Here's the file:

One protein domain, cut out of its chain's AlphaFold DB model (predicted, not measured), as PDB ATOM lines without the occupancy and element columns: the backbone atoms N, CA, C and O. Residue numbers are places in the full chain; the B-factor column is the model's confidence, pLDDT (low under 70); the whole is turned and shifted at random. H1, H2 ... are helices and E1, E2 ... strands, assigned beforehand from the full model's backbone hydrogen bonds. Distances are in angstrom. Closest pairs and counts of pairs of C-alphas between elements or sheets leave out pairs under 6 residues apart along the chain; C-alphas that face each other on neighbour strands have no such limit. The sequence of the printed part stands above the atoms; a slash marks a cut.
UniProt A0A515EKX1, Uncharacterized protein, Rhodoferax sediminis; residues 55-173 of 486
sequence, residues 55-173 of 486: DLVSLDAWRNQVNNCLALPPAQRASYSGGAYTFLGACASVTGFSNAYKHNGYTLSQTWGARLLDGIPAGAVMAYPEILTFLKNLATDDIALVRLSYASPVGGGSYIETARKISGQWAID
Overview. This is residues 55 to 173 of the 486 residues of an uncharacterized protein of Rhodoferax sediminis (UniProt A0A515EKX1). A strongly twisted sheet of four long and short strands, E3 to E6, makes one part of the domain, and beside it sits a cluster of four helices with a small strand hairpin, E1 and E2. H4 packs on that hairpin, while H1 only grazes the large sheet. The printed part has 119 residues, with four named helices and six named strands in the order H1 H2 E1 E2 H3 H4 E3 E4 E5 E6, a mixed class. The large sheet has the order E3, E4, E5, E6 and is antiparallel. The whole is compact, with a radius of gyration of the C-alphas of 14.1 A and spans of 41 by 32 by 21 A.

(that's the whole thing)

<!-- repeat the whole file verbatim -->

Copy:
One protein domain, cut out of its chain's AlphaFold DB model (predicted, not measured), as PDB ATOM lines without the occupancy and element columns: the backbone atoms N, CA, C and O. Residue numbers are places in the full chain; the B-factor column is the model's confidence, pLDDT (low under 70); the whole is turned and shifted at random. H1, H2 ... are helices and E1, E2 ... strands, assigned beforehand from the full model's backbone hydrogen bonds. Distances are in angstrom. Closest pairs and counts of pairs of C-alphas between elements or sheets leave out pairs under 6 residues apart along the chain; C-alphas that face each other on neighbour strands have no such limit. The sequence of the printed part stands above the atoms; a slash marks a cut.
UniProt A0A515EKX1, Uncharacterized protein, Rhodoferax sediminis; residues 55-173 of 486
sequence, residues 55-173 of 486: DLVSLDAWRNQVNNCLALPPAQRASYSGGAYTFLGACASVTGFSNAYKHNGYTLSQTWGARLLDGIPAGAVMAYPEILTFLKNLATDDIALVRLSYASPVGGGSYIETARKISGQWAID
Overview. This is residues 55 to 173 of the 486 residues of an uncharacterized protein of Rhodoferax sediminis (UniProt A0A515EKX1). A strongly twisted sheet of four long and short strands, E3 to E6, makes one part of the domain, and beside it sits a cluster of four helices with a small strand hairpin, E1 and E2. H4 packs on that hairpin, while H1 only grazes the large sheet. The printed part has 119 residues, with four named helices and six named strands in the order H1 H2 E1 E2 H3 H4 E3 E4 E5 E6, a mixed class. The large sheet has the order E3, E4, E5, E6 and is antiparallel. The whole is compact, with a radius of gyration of the C-alphas of 14.1 A and spans of 41 by 32 by 21 A.